Working, as I do, for a provider of mental health services, the words ‘autism’ and ‘autistic’ are fairly often heard. But as I’m not a clinician my knowledge of the condition is very limited. As Tuesday (2 April) is World Autism Awareness Day I did a little research, and was immediately overwhelmed by the range of sources of information. It is far more prevalent than I understood, which makes my lack of awareness – and that of most of us – all the more shameful. Rather than pillage or plagiarise these sources and pretend I know about something I don’t, I thought this explanation of the condition, from the National Autistic Society website would be a helpful start:
“Autism is a lifelong developmental disability that affects how a person communicates with, and relates to, other people. It also affects how they make sense of the world around them.
It is a spectrum condition, which means that, while all people with autism share certain difficulties, their condition will affect them in different ways. Some people with autism are able to live relatively independent lives but others may have accompanying learning disabilities and need a lifetime of specialist support. People with autism may also experience over- or under-sensitivity to sounds, touch, tastes, smells, light or colours.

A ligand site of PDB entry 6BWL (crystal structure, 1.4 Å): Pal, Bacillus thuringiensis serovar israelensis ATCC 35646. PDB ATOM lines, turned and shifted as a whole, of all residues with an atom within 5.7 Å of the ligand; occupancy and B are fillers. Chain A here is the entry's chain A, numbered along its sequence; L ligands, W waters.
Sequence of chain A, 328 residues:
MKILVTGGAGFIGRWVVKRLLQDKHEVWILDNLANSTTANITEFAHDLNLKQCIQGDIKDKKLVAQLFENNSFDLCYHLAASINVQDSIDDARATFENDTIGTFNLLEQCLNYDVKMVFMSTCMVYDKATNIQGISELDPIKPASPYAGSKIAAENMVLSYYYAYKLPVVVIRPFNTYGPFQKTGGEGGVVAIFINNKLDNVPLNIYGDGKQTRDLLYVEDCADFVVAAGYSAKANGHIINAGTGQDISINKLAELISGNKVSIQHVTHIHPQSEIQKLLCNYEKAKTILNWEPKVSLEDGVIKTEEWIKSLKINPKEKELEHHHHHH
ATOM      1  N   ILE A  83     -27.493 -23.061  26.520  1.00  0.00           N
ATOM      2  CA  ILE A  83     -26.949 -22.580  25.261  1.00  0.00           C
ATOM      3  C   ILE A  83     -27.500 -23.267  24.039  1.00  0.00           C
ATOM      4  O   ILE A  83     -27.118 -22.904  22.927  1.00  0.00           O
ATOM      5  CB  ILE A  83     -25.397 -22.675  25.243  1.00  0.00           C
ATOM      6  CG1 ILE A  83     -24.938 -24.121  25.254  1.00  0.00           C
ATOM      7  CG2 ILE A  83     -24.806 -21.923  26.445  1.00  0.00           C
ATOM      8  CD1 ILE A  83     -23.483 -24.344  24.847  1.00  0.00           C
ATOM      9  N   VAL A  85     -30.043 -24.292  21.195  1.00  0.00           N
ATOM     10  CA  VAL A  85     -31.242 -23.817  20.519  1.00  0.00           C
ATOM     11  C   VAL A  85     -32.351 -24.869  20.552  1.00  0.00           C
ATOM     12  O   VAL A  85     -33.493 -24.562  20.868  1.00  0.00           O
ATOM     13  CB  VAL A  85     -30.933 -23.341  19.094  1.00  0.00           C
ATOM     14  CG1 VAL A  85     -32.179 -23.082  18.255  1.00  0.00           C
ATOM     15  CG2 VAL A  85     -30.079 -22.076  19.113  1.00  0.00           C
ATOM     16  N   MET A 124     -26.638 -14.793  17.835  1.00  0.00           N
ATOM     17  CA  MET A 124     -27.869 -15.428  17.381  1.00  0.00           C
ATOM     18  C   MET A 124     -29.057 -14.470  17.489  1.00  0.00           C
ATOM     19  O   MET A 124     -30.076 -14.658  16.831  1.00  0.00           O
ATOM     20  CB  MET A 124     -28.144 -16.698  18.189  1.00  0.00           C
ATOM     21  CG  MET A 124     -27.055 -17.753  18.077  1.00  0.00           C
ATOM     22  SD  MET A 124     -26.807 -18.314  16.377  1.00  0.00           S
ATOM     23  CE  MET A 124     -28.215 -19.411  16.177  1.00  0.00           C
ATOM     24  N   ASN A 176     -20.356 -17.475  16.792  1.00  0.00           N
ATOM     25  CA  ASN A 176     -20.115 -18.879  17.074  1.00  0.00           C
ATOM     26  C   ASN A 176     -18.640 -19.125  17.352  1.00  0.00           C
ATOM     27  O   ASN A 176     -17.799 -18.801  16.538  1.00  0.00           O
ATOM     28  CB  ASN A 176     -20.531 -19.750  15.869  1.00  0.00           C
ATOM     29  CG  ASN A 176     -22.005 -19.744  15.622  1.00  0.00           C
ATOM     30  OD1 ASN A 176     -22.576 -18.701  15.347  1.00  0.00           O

Asperger syndrome is a form of autism. People with Asperger syndrome are often of average or above average intelligence. They have fewer problems with speech but may still have difficulties with understanding and processing language.”
Clearly, there is much more to it than that, which is just a brief part of the introduction. The NAS (UK) is a great source of information for anyone wanting to know more – in fact, it is so good that the NHS website, which is also extremely helpful, cross refers to it. In my limited, under-informed opinion, both are very good.
There has been an Autism Awareness Day in one form or another since 1989, but in 2007 the United Nations (UN) called for one day each year to be designated as this. On December 18, 2007, the UN General Assembly designated April 2 as World Autism Awareness Day. It was first observed in 2008, so this year’s is the 6th such day. The aim is to increase awareness about people, especially children, with autism. The day often features educational events for teachers, health care workers and parents, as well as exhibitions showcasing work created by children with autism. The UN is also a good source of information specifically about events on World Autism Awareness Day
One of my friends on Twitter has an autistic child, and I know from what she says how challenging this can be. So please, for her and for everyone affected by this widespread condition, take a little time to increase your own awareness. It might just help you to respond appropriately when you next encounter a person with autism, in the supermarket, for example.
Thank you for reading.